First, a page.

Congress to Block Obama’s Proposed Cuts to Anti-Terror Funding
Congress is moving towards passing a Homeland Security budget that will restore $270 million in funds for the Urban Area Security Initiative in the 2017 budget, back to the 2016 funding level of $600 million, Senator Chuck Schumer announced on Thursday.
Since February, Schumer fought against President Barack Obama’s proposed 2017 budget — which reduces funding to the Urban Area Security Initiative (UASI), which helps cities to prevent, mitigate, respond to, and recover from acts of terrorism, from $600 million in 2016 to $330 million in 2017 — calling it a “punch in the gut” to local law enforcement on anti-terror missions.
Schumer’s criticism was rejected by the White House as hypocrisy. Press Secretary Josh Earnest charged that Schumer has lost his credibility on the issue after voting against the Iran nuclear deal. “Senator Schumer’s credibility in talking about national security issues — particularly when the facts are as they are when it relates to homeland security — have to be affected by the position that he’s taken on other issues,” Earnest told reporters at the time. “Senator Schumer is somebody that came out and opposed the international agreement to prevent Iran from obtaining a nuclear weapon. He was wrong about that position. And most Democrats agreed — disagreed with him in taking that position.And when people look at the facts here when it comes to funding for homeland security, they’ll recognize that he’s wrong this time, too.”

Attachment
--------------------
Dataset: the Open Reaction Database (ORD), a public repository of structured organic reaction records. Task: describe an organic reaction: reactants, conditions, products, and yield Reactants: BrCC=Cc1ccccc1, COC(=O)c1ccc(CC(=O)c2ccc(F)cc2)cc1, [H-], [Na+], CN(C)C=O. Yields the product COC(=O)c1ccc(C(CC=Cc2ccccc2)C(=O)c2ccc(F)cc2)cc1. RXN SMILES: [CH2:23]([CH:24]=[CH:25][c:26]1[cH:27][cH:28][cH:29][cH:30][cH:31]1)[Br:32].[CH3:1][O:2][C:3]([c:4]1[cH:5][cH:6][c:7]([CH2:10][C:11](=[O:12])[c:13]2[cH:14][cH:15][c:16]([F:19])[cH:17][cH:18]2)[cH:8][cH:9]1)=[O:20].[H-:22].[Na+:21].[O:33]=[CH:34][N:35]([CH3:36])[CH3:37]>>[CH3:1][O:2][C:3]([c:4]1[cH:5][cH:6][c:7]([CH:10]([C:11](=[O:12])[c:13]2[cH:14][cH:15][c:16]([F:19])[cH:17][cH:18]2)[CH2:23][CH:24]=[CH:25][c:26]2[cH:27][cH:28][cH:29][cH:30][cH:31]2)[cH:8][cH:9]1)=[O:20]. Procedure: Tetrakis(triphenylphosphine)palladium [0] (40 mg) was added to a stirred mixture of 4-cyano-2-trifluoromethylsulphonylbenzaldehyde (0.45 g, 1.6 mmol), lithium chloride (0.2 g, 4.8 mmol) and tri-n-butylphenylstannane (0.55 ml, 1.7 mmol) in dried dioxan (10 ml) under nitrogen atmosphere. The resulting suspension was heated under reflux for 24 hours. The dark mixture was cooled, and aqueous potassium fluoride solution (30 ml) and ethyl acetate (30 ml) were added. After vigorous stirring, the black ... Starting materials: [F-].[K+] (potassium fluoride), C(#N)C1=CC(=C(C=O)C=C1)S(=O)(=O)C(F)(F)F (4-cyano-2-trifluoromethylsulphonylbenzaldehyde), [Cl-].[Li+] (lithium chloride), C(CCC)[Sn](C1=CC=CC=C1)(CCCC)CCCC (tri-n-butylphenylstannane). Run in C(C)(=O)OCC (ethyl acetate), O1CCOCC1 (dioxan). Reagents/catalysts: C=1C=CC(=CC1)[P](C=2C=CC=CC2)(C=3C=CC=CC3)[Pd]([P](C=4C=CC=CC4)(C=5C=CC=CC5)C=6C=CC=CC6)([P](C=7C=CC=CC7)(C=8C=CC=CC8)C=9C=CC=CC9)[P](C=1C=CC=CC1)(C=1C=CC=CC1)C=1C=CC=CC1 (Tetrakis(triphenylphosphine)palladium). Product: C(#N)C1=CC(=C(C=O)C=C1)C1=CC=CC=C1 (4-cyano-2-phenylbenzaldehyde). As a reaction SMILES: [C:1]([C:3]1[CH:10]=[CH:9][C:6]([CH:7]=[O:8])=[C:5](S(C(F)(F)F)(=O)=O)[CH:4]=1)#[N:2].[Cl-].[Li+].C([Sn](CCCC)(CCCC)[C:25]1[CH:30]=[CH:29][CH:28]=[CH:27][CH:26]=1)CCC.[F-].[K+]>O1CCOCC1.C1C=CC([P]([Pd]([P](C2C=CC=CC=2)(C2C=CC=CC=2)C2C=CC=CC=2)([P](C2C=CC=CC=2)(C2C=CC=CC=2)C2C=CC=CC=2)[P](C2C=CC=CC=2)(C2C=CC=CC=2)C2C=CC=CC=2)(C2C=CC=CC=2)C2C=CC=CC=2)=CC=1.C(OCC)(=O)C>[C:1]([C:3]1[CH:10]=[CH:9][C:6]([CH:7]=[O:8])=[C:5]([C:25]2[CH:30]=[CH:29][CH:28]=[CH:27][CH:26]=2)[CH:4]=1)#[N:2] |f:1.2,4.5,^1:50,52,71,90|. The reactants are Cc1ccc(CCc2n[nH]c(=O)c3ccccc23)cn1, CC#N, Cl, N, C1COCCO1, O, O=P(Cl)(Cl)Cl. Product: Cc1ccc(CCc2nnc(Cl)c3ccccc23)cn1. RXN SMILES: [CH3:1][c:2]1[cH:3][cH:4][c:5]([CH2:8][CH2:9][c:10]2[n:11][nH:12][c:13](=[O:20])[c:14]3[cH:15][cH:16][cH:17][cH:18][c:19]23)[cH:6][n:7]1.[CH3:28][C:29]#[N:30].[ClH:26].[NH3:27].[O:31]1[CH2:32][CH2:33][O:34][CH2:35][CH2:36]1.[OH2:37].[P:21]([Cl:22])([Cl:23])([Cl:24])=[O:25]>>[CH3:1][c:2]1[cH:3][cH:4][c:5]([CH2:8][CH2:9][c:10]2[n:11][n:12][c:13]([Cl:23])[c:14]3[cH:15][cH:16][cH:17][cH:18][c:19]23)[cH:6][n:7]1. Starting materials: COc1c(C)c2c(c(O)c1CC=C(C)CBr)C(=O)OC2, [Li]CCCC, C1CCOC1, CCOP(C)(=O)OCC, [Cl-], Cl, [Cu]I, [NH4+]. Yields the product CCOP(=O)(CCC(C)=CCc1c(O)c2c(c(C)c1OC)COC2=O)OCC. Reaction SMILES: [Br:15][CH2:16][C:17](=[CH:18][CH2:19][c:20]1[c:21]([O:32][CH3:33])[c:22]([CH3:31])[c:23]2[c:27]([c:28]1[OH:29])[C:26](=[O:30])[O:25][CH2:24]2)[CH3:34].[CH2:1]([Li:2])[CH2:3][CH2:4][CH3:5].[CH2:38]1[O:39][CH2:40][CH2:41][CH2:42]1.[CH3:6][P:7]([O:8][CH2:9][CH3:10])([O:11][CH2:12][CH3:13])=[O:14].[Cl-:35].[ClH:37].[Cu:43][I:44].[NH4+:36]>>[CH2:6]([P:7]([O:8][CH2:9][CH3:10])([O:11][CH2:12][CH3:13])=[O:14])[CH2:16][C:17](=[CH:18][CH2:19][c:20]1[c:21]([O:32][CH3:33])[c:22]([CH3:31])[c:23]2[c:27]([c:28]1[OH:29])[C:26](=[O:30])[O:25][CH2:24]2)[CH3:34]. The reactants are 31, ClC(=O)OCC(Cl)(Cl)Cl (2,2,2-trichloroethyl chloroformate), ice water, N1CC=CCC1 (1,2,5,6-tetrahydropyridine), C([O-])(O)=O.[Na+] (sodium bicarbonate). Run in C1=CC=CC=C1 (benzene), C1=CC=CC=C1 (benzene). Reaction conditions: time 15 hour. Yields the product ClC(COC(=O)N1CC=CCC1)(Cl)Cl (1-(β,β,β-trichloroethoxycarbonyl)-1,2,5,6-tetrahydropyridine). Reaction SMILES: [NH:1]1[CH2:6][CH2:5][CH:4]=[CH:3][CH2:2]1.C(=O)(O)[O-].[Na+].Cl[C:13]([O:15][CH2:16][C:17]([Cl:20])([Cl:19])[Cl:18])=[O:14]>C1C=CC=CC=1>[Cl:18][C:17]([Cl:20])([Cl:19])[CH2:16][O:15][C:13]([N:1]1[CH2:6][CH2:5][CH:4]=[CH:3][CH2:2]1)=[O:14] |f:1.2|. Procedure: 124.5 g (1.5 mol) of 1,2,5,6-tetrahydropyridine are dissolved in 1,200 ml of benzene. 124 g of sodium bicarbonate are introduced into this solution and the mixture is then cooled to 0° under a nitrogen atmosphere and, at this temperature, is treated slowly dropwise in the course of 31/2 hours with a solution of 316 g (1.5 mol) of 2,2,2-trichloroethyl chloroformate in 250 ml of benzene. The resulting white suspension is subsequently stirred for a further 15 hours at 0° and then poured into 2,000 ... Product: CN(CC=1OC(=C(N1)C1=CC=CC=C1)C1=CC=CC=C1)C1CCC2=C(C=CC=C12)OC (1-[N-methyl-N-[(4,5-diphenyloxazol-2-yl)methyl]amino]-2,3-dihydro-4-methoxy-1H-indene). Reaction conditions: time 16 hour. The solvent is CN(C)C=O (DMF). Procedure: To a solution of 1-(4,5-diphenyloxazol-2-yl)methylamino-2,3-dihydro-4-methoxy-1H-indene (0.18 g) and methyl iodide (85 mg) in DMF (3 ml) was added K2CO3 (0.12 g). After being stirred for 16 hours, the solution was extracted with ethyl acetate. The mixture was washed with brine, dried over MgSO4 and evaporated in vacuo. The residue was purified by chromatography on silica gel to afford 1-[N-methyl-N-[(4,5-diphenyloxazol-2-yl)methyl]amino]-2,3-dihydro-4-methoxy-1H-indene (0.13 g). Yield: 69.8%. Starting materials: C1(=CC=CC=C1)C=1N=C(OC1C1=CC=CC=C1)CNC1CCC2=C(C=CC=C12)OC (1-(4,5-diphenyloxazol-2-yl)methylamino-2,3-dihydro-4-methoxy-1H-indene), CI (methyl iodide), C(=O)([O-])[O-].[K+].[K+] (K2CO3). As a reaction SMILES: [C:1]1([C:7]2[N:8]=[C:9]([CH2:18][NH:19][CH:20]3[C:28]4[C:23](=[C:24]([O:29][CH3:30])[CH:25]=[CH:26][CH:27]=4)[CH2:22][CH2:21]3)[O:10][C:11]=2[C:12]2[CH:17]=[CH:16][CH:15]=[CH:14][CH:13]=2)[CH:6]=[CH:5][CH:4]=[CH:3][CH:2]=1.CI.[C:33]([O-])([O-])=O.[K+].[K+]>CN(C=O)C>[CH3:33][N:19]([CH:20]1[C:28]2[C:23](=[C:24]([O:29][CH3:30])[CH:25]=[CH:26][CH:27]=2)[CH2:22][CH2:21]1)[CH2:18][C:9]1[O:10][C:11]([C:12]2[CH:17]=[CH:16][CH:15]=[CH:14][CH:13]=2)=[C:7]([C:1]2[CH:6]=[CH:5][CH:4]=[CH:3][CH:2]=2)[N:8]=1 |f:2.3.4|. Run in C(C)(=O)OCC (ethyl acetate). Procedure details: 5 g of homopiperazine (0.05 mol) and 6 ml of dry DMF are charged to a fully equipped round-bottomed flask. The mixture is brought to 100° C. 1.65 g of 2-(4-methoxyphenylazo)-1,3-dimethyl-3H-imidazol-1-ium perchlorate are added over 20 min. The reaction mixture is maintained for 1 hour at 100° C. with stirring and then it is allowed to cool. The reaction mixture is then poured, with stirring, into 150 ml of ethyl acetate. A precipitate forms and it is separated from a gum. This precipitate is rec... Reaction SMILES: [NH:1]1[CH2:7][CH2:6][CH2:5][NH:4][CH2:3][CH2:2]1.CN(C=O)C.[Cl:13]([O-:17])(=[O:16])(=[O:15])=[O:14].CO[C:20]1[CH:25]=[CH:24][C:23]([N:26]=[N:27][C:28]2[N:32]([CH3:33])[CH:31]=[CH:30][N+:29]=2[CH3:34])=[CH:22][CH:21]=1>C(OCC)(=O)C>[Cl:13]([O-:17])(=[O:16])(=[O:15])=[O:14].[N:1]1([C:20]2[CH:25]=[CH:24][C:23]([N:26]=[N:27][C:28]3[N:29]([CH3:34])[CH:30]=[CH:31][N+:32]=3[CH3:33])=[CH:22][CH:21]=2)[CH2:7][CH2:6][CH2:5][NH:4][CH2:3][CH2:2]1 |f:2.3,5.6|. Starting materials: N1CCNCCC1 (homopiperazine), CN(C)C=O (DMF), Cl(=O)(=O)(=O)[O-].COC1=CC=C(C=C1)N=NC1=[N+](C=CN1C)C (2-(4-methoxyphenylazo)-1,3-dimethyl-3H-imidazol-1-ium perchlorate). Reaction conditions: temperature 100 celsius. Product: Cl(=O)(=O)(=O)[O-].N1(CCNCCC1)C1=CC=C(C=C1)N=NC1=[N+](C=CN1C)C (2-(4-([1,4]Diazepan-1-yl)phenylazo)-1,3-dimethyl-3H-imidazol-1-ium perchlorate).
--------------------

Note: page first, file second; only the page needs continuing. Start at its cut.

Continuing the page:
On Thursday, ahead of a vote by the Senate’s Appropriations Committee, Schumer took a subtle swipe at the White House. “From the moment these ill-advised cuts were proposed, we earnestly worked to overturn them,” Schumer said in a statement. “We successfully pushed to fully fund the vital anti-terror programs, like UASI, that help keep New York City safe in an era of rising and mutating terror threats.”
“UASI is the cornerstone of effective preparedness and prevention against terror attacks and in an era of rising terror threats, our support for anti-terror programs should not be falling. With this increase in funds, the NYPD can continue to do all it does to keep New Yorkers safe and secure,” he added.
New York City Mayor Bill de Blasio, in a statement, thanked the Senate Committee on Appropriations “for taking a strong first step toward restoring essential anti-terror funding.”
“New York City is one of the world’s top terror targets, and the Urban Area Security Initiative plays a vital role in ensuring our residents are safe and prepared for any dangers that arise,” said de Blasio. “In the wake of recent events, we know anti-terror funding is more critical than ever. From our police officers to our firefighters, we are indebted to the hardworking men and women who protect our city each day – and we must protect the initiatives that fund their essential work.”